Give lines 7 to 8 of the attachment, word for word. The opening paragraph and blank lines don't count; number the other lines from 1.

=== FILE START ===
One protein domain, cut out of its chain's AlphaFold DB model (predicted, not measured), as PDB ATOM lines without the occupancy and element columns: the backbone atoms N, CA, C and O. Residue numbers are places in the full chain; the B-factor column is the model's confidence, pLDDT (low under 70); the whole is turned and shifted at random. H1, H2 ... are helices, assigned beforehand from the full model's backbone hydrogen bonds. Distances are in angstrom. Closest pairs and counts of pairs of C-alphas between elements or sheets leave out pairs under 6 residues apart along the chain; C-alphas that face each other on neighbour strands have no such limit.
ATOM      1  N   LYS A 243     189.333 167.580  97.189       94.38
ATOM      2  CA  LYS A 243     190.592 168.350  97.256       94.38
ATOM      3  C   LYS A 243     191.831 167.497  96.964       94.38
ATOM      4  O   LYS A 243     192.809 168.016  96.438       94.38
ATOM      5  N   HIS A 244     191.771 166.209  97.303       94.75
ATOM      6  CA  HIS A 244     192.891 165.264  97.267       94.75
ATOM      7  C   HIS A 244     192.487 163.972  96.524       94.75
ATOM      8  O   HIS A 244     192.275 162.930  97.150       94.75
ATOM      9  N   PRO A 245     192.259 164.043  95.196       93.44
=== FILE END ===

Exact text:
ATOM      7  C   HIS A 244     192.487 163.972  96.524       94.75
ATOM      8  O   HIS A 244     192.275 162.930  97.150       94.75